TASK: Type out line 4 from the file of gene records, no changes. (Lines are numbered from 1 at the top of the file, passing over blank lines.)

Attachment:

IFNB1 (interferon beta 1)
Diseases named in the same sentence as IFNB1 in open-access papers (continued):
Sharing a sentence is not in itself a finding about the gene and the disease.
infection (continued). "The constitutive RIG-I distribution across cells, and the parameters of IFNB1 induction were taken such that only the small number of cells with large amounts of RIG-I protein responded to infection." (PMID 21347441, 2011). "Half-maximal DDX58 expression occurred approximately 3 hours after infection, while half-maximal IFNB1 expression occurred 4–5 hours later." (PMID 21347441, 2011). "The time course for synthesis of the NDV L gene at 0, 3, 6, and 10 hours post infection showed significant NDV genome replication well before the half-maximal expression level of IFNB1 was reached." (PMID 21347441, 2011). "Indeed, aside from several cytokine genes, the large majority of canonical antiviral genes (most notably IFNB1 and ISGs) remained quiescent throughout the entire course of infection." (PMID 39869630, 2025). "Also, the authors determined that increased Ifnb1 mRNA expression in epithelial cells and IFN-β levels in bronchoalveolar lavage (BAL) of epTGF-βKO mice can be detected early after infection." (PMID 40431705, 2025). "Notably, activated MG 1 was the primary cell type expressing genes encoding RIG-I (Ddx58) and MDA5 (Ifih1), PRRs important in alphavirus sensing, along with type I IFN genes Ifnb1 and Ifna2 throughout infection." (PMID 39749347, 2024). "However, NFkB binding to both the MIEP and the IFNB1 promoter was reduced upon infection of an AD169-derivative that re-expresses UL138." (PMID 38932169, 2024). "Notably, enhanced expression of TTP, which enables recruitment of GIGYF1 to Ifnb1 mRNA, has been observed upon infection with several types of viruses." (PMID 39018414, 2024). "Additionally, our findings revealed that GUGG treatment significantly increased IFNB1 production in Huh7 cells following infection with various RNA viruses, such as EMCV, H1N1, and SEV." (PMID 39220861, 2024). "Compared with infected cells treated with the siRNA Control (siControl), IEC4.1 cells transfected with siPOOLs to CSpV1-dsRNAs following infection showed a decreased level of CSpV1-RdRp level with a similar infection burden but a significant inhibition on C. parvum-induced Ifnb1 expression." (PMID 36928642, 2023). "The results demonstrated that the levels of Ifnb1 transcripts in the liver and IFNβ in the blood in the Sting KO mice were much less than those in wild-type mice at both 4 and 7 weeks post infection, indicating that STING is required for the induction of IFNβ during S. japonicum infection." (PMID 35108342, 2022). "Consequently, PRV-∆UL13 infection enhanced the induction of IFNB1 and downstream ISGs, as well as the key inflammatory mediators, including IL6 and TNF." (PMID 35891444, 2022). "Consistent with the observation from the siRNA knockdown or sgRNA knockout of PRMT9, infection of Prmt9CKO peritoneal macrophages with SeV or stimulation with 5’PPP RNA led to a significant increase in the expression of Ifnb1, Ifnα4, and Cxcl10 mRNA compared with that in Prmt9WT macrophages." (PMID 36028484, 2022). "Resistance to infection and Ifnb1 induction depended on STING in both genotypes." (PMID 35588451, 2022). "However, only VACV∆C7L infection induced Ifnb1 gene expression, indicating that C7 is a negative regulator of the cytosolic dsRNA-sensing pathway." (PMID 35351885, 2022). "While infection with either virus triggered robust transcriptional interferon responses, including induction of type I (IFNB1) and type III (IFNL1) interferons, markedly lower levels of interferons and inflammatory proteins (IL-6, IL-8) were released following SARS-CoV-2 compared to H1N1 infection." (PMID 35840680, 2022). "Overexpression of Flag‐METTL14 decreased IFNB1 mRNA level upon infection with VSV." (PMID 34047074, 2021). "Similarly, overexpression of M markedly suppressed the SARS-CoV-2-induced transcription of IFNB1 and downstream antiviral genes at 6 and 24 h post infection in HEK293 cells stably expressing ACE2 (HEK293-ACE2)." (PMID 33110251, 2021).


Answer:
infection (continued). "The constitutive RIG-I distribution across cells, and the parameters of IFNB1 induction were taken such that only the small number of cells with large amounts of RIG-I protein responded to infection." (PMID 21347441, 2011). "Half-maximal DDX58 expression occurred approximately 3 hours after infection, while half-maximal IFNB1 expression occurred 4–5 hours later." (PMID 21347441, 2011). "The time course for synthesis of the NDV L gene at 0, 3, 6, and 10 hours post infection showed significant NDV genome replication well before the half-maximal expression level of IFNB1 was reached." (PMID 21347441, 2011). "Indeed, aside from several cytokine genes, the large majority of canonical antiviral genes (most notably IFNB1 and ISGs) remained quiescent throughout the entire course of infection." (PMID 39869630, 2025). "Also, the authors determined that increased Ifnb1 mRNA expression in epithelial cells and IFN-β levels in bronchoalveolar lavage (BAL) of epTGF-βKO mice can be detected early after infection." (PMID 40431705, 2025). "Notably, activated MG 1 was the primary cell type expressing genes encoding RIG-I (Ddx58) and MDA5 (Ifih1), PRRs important in alphavirus sensing, along with type I IFN genes Ifnb1 and Ifna2 throughout infection." (PMID 39749347, 2024). "However, NFkB binding to both the MIEP and the IFNB1 promoter was reduced upon infection of an AD169-derivative that re-expresses UL138." (PMID 38932169, 2024). "Notably, enhanced expression of TTP, which enables recruitment of GIGYF1 to Ifnb1 mRNA, has been observed upon infection with several types of viruses." (PMID 39018414, 2024). "Additionally, our findings revealed that GUGG treatment significantly increased IFNB1 production in Huh7 cells following infection with various RNA viruses, such as EMCV, H1N1, and SEV." (PMID 39220861, 2024). "Compared with infected cells treated with the siRNA Control (siControl), IEC4.1 cells transfected with siPOOLs to CSpV1-dsRNAs following infection showed a decreased level of CSpV1-RdRp level with a similar infection burden but a significant inhibition on C. parvum-induced Ifnb1 expression." (PMID 36928642, 2023). "The results demonstrated that the levels of Ifnb1 transcripts in the liver and IFNβ in the blood in the Sting KO mice were much less than those in wild-type mice at both 4 and 7 weeks post infection, indicating that STING is required for the induction of IFNβ during S. japonicum infection." (PMID 35108342, 2022). "Consequently, PRV-∆UL13 infection enhanced the induction of IFNB1 and downstream ISGs, as well as the key inflammatory mediators, including IL6 and TNF." (PMID 35891444, 2022). "Consistent with the observation from the siRNA knockdown or sgRNA knockout of PRMT9, infection of Prmt9CKO peritoneal macrophages with SeV or stimulation with 5’PPP RNA led to a significant increase in the expression of Ifnb1, Ifnα4, and Cxcl10 mRNA compared with that in Prmt9WT macrophages." (PMID 36028484, 2022). "Resistance to infection and Ifnb1 induction depended on STING in both genotypes." (PMID 35588451, 2022). "However, only VACV∆C7L infection induced Ifnb1 gene expression, indicating that C7 is a negative regulator of the cytosolic dsRNA-sensing pathway." (PMID 35351885, 2022). "While infection with either virus triggered robust transcriptional interferon responses, including induction of type I (IFNB1) and type III (IFNL1) interferons, markedly lower levels of interferons and inflammatory proteins (IL-6, IL-8) were released following SARS-CoV-2 compared to H1N1 infection." (PMID 35840680, 2022). "Overexpression of Flag‐METTL14 decreased IFNB1 mRNA level upon infection with VSV." (PMID 34047074, 2021). "Similarly, overexpression of M markedly suppressed the SARS-CoV-2-induced transcription of IFNB1 and downstream antiviral genes at 6 and 24 h post infection in HEK293 cells stably expressing ACE2 (HEK293-ACE2)." (PMID 33110251, 2021).